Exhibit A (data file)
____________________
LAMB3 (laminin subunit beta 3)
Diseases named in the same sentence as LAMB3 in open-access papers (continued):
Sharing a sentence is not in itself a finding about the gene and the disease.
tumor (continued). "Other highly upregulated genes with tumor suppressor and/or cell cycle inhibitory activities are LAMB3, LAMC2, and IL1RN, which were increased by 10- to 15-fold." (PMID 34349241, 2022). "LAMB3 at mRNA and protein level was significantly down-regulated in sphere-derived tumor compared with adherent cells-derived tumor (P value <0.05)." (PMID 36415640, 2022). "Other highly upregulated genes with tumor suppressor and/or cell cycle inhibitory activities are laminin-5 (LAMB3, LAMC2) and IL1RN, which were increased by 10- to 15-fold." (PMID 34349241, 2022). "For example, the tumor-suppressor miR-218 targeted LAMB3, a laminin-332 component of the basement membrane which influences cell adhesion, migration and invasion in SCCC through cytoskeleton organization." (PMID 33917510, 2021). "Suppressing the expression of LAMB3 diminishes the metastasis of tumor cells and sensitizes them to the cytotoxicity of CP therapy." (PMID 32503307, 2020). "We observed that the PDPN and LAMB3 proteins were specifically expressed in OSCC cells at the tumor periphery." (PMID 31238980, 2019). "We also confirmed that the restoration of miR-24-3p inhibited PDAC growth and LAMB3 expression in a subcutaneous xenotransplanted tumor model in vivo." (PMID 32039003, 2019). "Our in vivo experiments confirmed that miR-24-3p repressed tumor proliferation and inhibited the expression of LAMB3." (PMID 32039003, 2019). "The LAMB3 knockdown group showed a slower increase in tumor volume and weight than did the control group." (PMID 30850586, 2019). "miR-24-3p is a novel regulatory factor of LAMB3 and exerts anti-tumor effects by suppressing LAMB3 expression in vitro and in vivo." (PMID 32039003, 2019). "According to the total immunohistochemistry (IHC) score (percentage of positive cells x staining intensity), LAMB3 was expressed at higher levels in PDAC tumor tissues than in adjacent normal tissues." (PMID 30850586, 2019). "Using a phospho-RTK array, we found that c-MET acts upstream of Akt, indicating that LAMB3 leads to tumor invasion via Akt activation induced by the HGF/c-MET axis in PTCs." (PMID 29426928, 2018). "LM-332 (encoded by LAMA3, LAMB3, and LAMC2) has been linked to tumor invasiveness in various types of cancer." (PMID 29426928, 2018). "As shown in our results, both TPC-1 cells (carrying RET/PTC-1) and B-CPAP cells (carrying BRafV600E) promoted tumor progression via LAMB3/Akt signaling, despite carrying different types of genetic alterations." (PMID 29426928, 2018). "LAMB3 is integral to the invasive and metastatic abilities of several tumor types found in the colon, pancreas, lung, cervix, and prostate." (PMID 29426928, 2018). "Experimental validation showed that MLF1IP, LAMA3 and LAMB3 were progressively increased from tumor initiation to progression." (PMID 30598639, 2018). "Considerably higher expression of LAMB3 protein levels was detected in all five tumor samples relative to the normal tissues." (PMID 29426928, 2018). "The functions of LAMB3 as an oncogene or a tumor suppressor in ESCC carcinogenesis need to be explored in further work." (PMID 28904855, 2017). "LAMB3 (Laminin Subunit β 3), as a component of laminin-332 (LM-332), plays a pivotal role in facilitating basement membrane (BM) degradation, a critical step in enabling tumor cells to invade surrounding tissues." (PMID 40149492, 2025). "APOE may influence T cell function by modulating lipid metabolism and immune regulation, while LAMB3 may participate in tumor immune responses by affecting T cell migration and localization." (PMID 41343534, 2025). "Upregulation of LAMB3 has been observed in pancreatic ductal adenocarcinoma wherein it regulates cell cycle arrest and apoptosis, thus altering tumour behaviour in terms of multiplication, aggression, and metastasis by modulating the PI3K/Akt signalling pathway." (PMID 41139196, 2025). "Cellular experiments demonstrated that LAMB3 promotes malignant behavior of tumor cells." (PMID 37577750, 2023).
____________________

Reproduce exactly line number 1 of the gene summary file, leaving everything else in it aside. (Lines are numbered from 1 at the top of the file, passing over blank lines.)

LAMB3 (laminin subunit beta 3)